Internet safety a focus for ND teachers, parents | Virtual Vigilance Part 3
BISMARCK, N.D. (KFYR) - North Dakota Internet Crimes Against Children Task Force Agents say it’s important to educate yourself and your kids about the dangers online. The FBI says one in seven kids are contacted by an online predator, but, due to underreporting, that number could be even higher.
That’s why teachers like Stacy Olson, library media specialist at Rita Murphy Elementary, work with kids from kindergarten to high school on online safety.
“Just like we taught stranger danger back in the day, it’s really just a modern-day stranger danger,” said Stacy Olson, library media specialist at Rita Murphy Elementary.
Kids are often taught which online platforms they can or can’t use.
“YouTube and social media,” said Kleigha Guthmiller, first grader.
“My parents don’t let me,” said Jude Beckman, first grader.
“Setting boundaries is a good idea, setting time limits, knowing what your kids are on, even having them being in the same room. Because sometimes you might hear something that you think, ‘oh that’s not quite right,’ that kids might not pick up on,” said Olson.
Parents say the conversation on online safety has evolved over the years.
“Making sure she is safe on social media, on the internet, has been a major priority of ours,” said Tricia Brown, parent.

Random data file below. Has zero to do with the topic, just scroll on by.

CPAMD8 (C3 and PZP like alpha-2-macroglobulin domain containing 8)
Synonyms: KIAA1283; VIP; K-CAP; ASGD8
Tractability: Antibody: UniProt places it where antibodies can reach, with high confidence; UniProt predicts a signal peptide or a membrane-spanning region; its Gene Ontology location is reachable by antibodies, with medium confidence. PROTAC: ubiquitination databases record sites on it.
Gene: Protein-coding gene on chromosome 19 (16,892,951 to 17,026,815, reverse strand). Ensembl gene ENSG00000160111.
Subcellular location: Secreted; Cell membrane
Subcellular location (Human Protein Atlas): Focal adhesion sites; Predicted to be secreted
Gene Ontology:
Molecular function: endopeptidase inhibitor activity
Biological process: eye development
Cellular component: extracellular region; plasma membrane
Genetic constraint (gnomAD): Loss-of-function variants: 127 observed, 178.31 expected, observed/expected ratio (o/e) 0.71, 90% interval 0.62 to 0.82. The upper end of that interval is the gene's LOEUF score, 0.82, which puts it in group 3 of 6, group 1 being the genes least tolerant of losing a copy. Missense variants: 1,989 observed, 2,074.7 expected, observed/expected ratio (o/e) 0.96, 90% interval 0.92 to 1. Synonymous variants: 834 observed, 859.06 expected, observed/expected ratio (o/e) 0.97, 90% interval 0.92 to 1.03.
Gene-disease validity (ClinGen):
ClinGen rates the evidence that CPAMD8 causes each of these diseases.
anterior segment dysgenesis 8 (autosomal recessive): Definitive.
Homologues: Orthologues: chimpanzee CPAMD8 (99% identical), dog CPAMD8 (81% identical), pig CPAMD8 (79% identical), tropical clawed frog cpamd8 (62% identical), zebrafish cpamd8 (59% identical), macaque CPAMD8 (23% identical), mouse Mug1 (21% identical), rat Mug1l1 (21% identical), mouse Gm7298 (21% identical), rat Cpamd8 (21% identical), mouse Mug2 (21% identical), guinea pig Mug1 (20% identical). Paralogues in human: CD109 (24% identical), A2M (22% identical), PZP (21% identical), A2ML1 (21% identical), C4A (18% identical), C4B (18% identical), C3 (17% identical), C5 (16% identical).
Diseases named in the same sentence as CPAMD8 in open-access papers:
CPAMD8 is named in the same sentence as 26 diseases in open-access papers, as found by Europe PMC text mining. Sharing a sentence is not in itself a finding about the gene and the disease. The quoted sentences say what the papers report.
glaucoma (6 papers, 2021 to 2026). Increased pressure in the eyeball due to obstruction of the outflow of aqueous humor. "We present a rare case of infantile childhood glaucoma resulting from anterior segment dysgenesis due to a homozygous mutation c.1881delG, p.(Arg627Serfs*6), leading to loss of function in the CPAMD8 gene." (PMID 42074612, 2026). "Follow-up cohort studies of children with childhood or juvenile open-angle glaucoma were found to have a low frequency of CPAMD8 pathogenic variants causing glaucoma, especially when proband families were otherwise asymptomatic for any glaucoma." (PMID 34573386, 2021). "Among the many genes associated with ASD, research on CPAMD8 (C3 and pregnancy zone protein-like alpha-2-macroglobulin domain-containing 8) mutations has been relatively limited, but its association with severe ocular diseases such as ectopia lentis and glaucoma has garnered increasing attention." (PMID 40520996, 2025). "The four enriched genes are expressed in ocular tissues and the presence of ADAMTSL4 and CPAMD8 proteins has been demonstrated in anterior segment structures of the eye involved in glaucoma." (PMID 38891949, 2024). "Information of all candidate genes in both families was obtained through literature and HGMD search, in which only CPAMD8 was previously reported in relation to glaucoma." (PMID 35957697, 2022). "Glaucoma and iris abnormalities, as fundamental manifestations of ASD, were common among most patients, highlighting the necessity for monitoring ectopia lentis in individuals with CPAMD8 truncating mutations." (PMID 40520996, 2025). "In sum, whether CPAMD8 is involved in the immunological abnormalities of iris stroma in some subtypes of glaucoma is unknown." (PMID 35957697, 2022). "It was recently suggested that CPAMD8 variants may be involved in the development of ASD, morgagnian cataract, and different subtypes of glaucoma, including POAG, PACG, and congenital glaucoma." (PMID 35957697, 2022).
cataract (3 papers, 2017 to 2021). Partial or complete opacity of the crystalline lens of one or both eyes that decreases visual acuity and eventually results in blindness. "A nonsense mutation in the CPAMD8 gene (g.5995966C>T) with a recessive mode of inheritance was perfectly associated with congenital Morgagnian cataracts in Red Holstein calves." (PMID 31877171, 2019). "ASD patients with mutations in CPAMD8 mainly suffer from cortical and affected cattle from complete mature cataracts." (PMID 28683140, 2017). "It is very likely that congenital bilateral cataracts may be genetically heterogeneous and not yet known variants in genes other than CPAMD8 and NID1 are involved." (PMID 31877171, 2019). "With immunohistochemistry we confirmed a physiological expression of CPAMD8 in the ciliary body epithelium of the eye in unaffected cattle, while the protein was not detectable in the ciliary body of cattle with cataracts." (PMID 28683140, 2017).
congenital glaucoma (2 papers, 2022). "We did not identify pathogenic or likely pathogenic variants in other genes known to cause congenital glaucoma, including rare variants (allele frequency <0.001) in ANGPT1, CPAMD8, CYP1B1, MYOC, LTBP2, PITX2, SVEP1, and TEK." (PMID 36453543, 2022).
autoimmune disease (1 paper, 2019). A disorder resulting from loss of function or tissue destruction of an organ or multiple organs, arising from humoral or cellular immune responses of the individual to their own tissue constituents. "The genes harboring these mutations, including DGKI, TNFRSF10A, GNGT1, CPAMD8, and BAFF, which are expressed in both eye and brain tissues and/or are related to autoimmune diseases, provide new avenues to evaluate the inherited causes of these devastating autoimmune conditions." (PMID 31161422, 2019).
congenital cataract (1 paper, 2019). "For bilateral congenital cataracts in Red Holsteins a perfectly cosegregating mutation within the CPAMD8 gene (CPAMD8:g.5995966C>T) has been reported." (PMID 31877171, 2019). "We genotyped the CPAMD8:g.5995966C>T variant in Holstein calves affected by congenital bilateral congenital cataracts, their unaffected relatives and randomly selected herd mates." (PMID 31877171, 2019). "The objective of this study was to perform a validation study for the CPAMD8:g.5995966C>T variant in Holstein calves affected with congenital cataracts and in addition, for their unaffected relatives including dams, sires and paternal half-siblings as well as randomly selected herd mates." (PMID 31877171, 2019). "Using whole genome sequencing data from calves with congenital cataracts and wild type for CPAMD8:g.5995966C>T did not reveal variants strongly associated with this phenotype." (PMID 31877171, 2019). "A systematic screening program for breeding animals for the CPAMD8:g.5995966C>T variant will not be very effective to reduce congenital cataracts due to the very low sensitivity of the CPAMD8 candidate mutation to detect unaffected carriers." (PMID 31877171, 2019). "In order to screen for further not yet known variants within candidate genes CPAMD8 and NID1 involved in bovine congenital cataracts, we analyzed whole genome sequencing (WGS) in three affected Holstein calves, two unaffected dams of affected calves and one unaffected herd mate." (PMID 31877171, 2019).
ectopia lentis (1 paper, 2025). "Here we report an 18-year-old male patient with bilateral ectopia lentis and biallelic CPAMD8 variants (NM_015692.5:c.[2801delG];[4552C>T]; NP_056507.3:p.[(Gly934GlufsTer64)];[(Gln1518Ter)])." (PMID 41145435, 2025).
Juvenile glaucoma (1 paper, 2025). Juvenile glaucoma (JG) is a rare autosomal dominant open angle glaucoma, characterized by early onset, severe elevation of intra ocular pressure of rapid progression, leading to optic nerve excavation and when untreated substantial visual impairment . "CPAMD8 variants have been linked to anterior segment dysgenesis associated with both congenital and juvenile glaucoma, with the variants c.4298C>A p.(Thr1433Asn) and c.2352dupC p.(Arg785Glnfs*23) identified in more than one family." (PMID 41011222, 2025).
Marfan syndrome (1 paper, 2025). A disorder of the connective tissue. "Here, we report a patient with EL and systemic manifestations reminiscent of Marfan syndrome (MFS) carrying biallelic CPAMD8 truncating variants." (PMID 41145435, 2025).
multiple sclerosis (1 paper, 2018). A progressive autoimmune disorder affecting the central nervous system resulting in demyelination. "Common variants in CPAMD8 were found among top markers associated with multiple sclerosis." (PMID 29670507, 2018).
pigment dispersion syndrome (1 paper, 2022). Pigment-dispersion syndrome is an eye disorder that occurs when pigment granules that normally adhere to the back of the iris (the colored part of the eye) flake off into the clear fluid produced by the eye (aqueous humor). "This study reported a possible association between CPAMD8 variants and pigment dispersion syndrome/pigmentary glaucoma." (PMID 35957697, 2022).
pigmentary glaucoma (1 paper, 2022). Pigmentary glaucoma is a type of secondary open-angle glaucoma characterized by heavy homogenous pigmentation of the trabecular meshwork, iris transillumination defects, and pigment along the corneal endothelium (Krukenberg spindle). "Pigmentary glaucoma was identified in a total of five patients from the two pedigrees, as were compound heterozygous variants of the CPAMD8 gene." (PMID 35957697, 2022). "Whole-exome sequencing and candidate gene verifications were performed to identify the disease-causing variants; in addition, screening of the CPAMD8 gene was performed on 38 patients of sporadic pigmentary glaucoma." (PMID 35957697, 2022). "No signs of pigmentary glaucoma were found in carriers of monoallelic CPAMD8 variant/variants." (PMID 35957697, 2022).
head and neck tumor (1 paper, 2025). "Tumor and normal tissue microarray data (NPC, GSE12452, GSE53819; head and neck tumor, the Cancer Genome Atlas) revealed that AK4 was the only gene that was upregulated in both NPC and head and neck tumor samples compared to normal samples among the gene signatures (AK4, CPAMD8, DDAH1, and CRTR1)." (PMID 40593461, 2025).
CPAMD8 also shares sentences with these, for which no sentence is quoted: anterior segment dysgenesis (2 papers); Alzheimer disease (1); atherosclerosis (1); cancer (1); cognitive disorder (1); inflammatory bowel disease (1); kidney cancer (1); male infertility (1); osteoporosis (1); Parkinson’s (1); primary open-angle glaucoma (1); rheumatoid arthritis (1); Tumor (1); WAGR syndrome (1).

Kids of all ages have a lot of questions and some of the answers.
“I can’t use TikTok or Snapchat,” said Karisma Brown, fourth grader.
“Do you know why you can’t use those two platforms?” Your News Leader asked.
“I’m not really sure. I know there’s some inappropriate things on TikTok,” said Karisma Brown.
Karisma says she’s talked about online safety with her mom.
“I don’t want her to feel I don’t trust her. And so that’s been the new navigation as far as being open. We have these conversations and I ask questions, trying not to condemn or lecture,” said Tricia Brown.
Task force agents who investigate predators that target children say crimes happen on whichever internet platforms kids are using. The platforms change frequently.
“We have to try and understand the system and what can be sent, what can’t be sent, the data that we can get back from that system to try and locate the perpetrator, things like that,” said Chief Agent Steven Harstad with the North Dakota Bureau of Criminal Investigations.
As tips pour in from service providers, agents say they’re able to catch a lot of the perpetrators. Still, they say, as your kids learn the ins and outs of using the internet, pay attention, be involved, and have good communication.
The Internet Crimes Against Children Task Force Program and 61 Task Forces across the country work to provide investigative assistance to parents, educators, and prosecutors to catch criminals and prevent these types of crimes. For more information, visit: ICAC - Internet Crimes Against Children Task Force Program (icactaskforce.org).
Virtual Vigilance Part 1: CyberTips for internet crimes against children up 500% in ND in past six years
Virtual Vigilance Part 2: More children abused and extorted online receive help from victim advocates in ND
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